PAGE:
3DS has amassed a curiously robust library of music creation software for a chunk of hardware built to play video games. The KORG brand in particular has made itself comfy on Nintendo's handhelds in the past few years, starting with an emulation of the classic MS-10 synth in KORG DS-10, and now the M1 gets the software treatment with KORG M01D. Originally released to retail in Japan, M01D arrives in the West as an eShop exclusive.
The KORG M1 is a music workstation released in 1988 whose popularity rolled it on to become the top-selling synthesizer of its time, in large part propelled by the stellar quality of its sounds and a relative ease of use. You've likely come across some of its samples without even realizing it: The synth was a staple in 90's dance music, and acts like Depeche Mode, The Cure and Pet Shop Boys all jammed out with it. Even the Seinfeld theme song owes its jazzy slap bass to the M1. How 'bout them pop culture bona fides?
Anyone who has futzed around with a step sequencer will find M01D's interface familiar. Songs can have up to eight tracks (individual instrument slots) and are broken down into "scenes" with up to 64 "steps" — i.e. notes — in each. Adding a note is as simple as tapping where you'd like it to go. However, creativity doesn't always suit a grid layout, which is where the Kaoss Pad comes in: Sliding the stylus around the bottom of the screen allows performers to play and improvise melodies and chords, and tapping Record will save a performance to a scene. The same can be done using a keyboard layout. Notes can be tweaked on an individual level for things like velocity and gate, and individual scenes can each have their own settings for reverb, delay, feedback, tempo and level. There is less nitty-gritty control over notes than found in Rhythm Core Alpha 2, but there is plenty on offer to help bring a song to life.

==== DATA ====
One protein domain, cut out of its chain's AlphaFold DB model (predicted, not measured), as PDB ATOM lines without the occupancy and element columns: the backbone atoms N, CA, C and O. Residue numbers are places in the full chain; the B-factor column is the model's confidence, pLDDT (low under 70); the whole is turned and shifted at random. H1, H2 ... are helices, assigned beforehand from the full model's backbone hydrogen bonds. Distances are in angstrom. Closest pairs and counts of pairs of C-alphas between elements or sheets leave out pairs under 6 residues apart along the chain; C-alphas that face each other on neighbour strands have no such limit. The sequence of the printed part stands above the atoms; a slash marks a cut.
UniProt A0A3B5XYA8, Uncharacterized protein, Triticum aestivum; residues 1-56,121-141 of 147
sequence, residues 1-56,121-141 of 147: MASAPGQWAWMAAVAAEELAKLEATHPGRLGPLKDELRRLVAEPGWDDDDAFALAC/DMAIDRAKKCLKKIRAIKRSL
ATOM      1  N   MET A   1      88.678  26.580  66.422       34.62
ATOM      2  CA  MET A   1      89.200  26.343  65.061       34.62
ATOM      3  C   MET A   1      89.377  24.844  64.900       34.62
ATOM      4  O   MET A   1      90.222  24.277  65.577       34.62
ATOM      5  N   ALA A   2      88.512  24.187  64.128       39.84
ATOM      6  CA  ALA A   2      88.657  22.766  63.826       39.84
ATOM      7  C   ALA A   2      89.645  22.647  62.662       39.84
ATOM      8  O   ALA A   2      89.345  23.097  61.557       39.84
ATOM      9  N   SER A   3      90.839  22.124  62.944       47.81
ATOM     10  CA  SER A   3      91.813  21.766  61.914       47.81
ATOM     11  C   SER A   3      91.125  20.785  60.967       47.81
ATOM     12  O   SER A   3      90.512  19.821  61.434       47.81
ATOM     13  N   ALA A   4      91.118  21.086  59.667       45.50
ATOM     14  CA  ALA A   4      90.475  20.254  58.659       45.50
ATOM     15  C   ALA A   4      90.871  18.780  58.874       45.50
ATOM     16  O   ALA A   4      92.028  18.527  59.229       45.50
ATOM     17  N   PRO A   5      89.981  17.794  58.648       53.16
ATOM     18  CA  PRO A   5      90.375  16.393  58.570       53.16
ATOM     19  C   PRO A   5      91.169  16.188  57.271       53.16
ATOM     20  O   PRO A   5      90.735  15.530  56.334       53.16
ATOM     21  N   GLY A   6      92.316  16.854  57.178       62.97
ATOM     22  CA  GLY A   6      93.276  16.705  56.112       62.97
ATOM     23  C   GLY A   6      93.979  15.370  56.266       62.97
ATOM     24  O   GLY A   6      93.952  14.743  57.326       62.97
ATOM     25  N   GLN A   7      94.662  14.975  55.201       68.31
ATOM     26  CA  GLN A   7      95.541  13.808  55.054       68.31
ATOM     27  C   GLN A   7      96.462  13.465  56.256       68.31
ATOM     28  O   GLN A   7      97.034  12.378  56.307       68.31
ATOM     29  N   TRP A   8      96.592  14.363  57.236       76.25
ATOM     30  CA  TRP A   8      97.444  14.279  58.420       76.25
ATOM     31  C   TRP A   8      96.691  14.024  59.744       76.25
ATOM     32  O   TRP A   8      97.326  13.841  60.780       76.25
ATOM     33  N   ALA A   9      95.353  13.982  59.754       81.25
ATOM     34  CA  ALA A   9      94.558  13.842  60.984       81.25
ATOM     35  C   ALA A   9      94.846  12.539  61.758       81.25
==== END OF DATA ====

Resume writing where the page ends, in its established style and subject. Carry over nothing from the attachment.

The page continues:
The three sound banks carry across them a total of 342 sounds and instruments, which all sound fantastic. The waveform data from the original M1 occupies its own bank, in addition to one compiling sounds from KORG's 1991 station 01/W as well as an extra bank with samples unique to this release.
As M01D emulates the M1, musicians still have to work within the workstation's original limitations and quirks. Songs can only hold so much information so a handy percentage meter shows how much room is left to work with, and there is a maximum of 24 notes able to be played at once — exceeding this limit will cause notes to be dropped. In addition, the original M1 could expand its sonic library by inserting data cards, but no such functionality is emulated for this release — while the 342 sounds on offer is not an insignificant amount, there are some gaps that could stand to be filled, most notably in the vocals department. Finding a specific sample isn't as easy as it could be as sounds are sorted by bank and then by type, and there is no way to search for one by name.
The interface emulates the M1's 40x2-character LCD screen, and navigation involves pressing five softkeys at the top of the screen to get around. It's not the most intuitive interface at times, but as the workstation's functionality isn't insanely extensive the learning curve isn't as overwhelming as it may first appear. However, the interface can feel a little cramped, with lots and lots of information crammed into the bottom screen. The top screen is used to emulate the body of the workstation itself and is, for the most part, space that could be used more efficiently.